- Assad is going to win the military war over Syria
- But in so doing, he may be losing political control over his country
- Iranian and local militias are forcing Assad to concede many governing powers
- Syria is becoming a feudal kingdom, says some experts
Syrian President Bashar al-Assad, once thought to be on the way out from power in Syria, is now working to eliminate the last pockets of resistance around Syria’s capital, Damascus.
The countries that called for his departure in order to re-make the Syrian government have grown quiet as there appears to be no formidable or just opposition left to empower.
Assad is the emergent victor in the Syrian Civil War.
But what has received far less attention is the extant Assad went to ensure his regime’s survival. In giving more power to paramilitary groups, and relying almost entirely on Russia and Iran for support, Assad’s victory may be a Pyrrhic one, meaning he may win the war but essentially lose his sovereign control over Syria.
Experts who have studied Assad’s relationship to local militias and allying countries have pointed out the risk of a rising ‘warlordism,’ inside Syria whereby local militia commanders who are nominally loyal to Assad govern according to their own interests.
Assad, who has long had no choice but to rely on unofficial paramilitaries for help, will eventually have to embark down the long road of reigning in local commanders and outside powers’ interests, which will likely require concessions to his ability to unilaterally control his own military and policy decisions.
A Quick History of Assad’s Declining Military Power
An Iranian proxy militias suspected of recruiting from Afghanistan (AFP/FILE)
When the Arab Spring-inspired protests began in Syria, Assad sought to silence the movement with the force of the Syrian Arab Army (SAA), just as his father, Hafez al-Assad, had done to quell a rebellion against him in 1982.
But while Hafez al-Assad was able to put down the attempted revolt using a massive, swift show of force that killed up to 40,000 people in less than a month, Bashar’s attempts to do the same was met with nationwide outrage that boiled over into an armed resistance movement.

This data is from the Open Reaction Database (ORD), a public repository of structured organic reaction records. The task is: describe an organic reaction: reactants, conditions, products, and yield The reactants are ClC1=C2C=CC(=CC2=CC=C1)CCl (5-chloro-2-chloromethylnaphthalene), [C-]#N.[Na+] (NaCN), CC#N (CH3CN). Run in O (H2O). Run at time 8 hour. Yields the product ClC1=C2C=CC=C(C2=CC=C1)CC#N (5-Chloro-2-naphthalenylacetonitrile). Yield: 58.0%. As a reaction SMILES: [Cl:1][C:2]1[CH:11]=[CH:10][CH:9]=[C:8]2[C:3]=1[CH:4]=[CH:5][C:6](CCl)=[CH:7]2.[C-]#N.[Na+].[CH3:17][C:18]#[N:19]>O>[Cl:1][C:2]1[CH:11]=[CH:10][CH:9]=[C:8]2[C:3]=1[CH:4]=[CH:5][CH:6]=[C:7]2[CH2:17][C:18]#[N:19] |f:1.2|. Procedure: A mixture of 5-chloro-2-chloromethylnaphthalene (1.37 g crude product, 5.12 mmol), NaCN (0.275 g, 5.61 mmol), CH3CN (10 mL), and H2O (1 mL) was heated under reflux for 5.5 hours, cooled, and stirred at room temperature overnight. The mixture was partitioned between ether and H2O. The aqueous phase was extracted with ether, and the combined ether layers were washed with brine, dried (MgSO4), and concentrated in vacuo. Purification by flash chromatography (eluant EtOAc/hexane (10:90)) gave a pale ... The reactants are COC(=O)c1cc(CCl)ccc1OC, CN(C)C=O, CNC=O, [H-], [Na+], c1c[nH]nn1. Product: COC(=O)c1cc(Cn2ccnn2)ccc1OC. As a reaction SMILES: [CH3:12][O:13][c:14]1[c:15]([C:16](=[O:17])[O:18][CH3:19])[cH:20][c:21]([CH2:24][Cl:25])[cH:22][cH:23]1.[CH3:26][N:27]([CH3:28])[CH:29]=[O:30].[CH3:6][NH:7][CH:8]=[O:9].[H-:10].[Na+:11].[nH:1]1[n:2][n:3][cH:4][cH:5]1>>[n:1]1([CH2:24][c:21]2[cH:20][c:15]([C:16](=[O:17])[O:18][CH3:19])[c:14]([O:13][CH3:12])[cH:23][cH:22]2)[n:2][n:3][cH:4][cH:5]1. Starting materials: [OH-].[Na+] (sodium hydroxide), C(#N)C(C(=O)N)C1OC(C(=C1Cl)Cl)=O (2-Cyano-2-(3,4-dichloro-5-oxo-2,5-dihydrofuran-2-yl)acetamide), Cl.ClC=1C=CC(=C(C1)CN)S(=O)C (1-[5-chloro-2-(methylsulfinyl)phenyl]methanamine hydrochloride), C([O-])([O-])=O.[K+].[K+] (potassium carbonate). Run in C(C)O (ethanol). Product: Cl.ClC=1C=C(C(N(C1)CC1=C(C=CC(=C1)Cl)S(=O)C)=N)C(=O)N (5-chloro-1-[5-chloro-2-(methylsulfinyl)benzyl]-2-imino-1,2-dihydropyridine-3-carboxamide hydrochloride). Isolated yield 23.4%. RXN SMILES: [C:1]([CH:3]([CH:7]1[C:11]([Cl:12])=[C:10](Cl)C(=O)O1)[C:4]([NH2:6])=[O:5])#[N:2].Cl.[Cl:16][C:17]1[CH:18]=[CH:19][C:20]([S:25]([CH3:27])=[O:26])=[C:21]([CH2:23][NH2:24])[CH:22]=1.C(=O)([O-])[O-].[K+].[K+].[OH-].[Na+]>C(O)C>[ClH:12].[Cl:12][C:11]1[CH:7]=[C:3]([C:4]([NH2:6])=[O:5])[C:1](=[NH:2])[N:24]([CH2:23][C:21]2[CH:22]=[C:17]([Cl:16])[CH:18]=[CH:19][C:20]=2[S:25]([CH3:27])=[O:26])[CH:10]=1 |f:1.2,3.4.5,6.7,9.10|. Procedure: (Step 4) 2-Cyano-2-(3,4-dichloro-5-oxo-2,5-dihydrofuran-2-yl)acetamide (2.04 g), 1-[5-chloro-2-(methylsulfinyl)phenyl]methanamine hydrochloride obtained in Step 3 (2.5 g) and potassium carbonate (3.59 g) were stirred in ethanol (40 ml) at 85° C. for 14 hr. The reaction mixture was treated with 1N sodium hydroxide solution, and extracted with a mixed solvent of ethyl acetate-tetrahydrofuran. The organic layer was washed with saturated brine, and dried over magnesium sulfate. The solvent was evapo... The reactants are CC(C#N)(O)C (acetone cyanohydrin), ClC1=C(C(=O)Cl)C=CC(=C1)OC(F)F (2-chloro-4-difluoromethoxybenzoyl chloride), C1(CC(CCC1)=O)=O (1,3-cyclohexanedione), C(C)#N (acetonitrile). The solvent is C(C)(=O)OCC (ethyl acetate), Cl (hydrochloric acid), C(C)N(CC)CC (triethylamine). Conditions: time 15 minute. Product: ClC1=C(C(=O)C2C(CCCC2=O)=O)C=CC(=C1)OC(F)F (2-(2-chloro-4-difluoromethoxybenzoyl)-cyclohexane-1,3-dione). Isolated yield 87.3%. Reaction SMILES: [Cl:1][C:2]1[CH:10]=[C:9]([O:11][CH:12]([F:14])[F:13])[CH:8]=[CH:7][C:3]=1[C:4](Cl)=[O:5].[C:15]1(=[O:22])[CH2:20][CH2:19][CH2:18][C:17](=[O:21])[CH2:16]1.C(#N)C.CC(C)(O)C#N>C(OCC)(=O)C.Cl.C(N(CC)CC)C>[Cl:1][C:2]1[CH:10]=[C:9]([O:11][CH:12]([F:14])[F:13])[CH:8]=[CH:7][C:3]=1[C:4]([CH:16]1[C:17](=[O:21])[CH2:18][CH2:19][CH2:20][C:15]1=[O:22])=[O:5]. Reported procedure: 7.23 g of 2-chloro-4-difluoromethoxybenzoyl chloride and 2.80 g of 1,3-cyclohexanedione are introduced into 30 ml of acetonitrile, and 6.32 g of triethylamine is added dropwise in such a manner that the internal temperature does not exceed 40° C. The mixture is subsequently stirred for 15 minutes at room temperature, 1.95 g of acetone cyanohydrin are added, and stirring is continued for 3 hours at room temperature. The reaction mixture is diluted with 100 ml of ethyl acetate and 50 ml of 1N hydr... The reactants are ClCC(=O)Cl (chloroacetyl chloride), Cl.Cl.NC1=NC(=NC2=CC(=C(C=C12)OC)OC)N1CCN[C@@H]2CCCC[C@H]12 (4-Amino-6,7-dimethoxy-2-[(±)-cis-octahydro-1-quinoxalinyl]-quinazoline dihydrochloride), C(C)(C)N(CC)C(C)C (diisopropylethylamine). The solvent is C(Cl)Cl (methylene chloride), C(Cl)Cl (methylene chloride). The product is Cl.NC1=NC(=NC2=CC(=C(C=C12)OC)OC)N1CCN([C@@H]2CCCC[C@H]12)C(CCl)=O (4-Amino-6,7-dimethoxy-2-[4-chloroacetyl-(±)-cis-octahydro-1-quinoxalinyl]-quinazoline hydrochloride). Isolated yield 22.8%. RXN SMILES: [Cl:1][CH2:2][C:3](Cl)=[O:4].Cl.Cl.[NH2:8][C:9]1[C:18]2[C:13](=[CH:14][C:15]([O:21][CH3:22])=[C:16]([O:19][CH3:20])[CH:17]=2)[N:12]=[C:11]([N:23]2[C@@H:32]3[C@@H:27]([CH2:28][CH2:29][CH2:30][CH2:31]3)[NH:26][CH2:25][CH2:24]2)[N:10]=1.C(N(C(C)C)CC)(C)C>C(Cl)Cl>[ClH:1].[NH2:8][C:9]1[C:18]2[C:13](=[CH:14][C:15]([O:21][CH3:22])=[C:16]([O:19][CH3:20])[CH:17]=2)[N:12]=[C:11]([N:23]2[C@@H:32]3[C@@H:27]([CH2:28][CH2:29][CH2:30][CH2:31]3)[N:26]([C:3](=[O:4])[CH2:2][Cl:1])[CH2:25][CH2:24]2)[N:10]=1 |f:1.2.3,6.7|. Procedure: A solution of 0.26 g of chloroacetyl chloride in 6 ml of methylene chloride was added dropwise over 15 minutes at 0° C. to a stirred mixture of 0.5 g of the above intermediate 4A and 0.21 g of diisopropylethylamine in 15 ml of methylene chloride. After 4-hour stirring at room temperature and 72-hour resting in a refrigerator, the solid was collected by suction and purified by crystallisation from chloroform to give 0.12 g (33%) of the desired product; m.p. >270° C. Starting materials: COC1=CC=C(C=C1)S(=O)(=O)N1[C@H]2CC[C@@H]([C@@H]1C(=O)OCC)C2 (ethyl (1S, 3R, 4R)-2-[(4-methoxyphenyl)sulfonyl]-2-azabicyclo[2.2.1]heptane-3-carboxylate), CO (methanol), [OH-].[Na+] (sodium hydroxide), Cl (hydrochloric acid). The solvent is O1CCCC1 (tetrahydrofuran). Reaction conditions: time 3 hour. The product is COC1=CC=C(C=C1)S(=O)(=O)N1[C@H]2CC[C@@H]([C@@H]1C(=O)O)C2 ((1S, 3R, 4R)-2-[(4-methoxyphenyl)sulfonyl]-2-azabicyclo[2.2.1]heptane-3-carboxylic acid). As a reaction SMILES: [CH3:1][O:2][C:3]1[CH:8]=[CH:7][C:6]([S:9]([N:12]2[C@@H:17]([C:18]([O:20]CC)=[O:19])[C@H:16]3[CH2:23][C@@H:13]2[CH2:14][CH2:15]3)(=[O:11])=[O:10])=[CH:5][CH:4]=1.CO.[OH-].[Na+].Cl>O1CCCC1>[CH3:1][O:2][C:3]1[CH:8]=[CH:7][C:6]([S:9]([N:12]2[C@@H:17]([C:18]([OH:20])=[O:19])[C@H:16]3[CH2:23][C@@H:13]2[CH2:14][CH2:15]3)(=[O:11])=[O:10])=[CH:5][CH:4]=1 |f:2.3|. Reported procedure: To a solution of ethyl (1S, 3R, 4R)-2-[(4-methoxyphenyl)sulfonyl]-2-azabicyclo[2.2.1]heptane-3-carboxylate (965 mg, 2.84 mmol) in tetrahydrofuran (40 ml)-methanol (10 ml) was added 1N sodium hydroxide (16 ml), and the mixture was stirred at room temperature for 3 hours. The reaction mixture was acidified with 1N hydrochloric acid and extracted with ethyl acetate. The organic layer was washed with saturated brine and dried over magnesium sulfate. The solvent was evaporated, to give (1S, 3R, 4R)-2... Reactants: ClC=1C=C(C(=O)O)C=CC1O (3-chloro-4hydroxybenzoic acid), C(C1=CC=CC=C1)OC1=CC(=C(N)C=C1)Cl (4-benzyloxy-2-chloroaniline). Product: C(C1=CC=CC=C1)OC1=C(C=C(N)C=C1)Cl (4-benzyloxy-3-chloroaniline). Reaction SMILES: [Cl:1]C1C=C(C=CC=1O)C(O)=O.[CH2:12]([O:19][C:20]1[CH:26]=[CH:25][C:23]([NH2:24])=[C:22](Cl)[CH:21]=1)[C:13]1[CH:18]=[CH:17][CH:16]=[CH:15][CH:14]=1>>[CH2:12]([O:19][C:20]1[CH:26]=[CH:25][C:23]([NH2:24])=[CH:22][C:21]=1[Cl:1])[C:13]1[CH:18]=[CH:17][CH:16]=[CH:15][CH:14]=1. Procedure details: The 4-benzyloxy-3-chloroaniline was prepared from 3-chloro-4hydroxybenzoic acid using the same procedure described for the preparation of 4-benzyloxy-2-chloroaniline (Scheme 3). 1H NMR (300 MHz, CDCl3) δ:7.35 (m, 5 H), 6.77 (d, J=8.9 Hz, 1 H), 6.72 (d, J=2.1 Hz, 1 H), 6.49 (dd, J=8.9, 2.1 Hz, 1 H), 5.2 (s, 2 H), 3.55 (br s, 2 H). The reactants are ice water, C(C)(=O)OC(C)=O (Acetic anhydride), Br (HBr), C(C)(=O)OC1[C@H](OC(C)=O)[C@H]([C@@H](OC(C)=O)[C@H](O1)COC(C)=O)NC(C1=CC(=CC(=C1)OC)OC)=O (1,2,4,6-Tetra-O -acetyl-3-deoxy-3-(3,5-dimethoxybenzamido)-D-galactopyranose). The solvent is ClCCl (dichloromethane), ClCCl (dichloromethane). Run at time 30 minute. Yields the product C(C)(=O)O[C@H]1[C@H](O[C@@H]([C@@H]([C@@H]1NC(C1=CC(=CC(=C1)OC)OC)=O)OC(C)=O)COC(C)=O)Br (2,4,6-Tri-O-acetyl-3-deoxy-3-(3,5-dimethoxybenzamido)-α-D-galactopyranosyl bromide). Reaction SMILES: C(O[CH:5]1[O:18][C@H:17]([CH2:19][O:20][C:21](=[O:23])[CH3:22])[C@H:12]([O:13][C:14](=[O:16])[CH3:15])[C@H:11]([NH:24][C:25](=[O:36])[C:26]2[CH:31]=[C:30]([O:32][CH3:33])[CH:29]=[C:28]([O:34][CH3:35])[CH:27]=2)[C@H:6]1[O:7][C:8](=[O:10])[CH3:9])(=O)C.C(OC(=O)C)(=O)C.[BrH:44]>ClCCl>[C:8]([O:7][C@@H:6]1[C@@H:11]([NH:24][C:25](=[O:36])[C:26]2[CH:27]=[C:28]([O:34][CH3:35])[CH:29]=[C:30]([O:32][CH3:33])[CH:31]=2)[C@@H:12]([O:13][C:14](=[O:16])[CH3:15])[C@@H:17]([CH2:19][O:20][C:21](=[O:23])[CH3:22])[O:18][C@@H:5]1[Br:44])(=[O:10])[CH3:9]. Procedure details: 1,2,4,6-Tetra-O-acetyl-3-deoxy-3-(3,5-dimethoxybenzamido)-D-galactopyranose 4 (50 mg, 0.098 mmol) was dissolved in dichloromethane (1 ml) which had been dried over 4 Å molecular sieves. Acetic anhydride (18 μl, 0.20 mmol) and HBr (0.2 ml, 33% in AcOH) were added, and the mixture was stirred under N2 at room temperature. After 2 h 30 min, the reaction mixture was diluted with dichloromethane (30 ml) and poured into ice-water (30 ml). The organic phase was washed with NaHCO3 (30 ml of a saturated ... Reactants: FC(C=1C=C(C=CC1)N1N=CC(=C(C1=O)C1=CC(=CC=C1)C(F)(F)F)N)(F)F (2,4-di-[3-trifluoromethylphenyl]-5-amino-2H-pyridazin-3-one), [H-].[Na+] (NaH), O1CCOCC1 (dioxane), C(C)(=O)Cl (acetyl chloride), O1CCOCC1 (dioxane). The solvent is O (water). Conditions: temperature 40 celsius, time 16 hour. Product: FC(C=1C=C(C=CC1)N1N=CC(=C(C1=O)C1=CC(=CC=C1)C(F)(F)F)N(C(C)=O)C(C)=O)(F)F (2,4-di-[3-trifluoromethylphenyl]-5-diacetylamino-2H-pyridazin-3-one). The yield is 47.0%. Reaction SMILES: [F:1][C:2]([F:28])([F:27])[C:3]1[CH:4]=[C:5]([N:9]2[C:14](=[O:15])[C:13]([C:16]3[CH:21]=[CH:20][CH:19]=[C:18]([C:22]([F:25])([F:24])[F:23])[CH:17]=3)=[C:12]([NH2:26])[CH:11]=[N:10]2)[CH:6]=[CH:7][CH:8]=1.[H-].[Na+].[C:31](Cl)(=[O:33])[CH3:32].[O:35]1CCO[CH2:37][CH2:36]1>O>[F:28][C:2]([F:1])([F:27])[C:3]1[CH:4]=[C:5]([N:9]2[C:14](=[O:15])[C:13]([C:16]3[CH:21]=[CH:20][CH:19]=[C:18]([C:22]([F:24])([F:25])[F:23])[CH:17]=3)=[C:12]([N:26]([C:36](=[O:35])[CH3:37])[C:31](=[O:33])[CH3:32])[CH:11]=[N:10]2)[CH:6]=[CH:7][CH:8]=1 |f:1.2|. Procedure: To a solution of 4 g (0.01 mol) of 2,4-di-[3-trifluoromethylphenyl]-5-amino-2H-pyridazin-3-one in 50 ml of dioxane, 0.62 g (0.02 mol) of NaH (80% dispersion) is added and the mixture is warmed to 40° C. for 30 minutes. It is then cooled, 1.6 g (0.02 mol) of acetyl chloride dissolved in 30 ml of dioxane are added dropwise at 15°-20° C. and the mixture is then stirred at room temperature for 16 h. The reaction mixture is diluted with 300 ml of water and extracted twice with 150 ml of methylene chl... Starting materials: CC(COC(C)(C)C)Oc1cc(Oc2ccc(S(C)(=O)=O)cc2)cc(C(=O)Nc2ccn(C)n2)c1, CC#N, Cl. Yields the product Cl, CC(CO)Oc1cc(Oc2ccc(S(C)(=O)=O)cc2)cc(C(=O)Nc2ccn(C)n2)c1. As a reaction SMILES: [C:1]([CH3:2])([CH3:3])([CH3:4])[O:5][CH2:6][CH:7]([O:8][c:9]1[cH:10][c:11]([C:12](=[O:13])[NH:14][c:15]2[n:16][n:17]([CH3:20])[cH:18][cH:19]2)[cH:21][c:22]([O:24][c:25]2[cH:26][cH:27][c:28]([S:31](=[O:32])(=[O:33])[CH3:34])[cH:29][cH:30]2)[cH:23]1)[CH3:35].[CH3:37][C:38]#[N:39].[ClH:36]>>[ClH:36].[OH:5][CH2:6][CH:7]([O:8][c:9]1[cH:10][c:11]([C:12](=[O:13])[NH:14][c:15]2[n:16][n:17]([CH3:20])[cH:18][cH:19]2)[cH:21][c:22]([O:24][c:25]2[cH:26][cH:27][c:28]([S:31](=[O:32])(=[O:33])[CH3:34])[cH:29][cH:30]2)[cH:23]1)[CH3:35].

A civil war began, and defections from the SAA began bleeding his military numbers. From a pre-war count of about 300,000 personnel, Assad’s official army dwindled to a total between 80,000 - 100,000. His armored divisions, once one of the most formidable and largest in the world, lost between 200 and 500 vehicles a year. Defections to the opposition ran rampant, desertion became nearly uncontrollable, and losses were steadily mounting.
The Assad family had long-relied on Alawite sect of Shia Islam to fill up the senior ranks in their regime military. Although they only make up about 12% of the country’s population, they constitute roughly 70-80% of career soldiers. But after years of Sunni defections from the military and Alawite deaths on the battlefield, even they became draft-dodgers and refused to serve in his army.
Assad was losing his army, fast.
Knowing he could not hold onto power by relying on his official military, Assad facilitated the creation of paramilitary groups, or loyalist militias. These militias, such as the Desert Hawks or the organized crime syndicate, the shabiha, or ghosts, buttressed his struggling armed forces.
Still in force, many militias often recruit from the local townships where they have a presence, tying them more firmly to the territory they control. They represent a vast array of ethnic, ideological and material interests.
One of the biggest paramilitary groups is the National Defense Forces (NDF), which draws commanders from local areas and has roughly 100,000 soldiers. Iran is one of its biggest funders. More broadly, Iran funds much of the Syrian paramilitaries.
The Iranian-backed Hezbollah has also maintained a consistent ground presence since nearly the beginning of the war.
But even with Iranian funding, logistical support, and boots on the ground, Assad was caught in a stalemate with the opposition. Iranian-backed militias may actually out-number the number SAA soldiers.
So he turned to Russia for support.
In late Sept. of 2015, Russia began intervening militarily on Assad’s behalf, and has relentlessly bombed targets throughout Syria ever since. Russia effectively turned the tide for the war, and has ensured Assad remain in power. But Russian and Iranian involvement has strings attached; conditions that may hamper Assad’s ability to rule without their input.
An Emerging, Feudal Syria
A soldier inside Syria (AFP/FILE)
In his desperation to save his regime, Assad may have given life to a new set of local and international rulers that he will have difficulty controlling.
“The pre-war centrality of Assad's power changed early on in the Syrian war; whereas before all decisions big and small ran through Damascus the situation now is much more decentralized and more akin to a feudal empire,” said security analyst Nick Grinstead in an interview for Al Bawaba.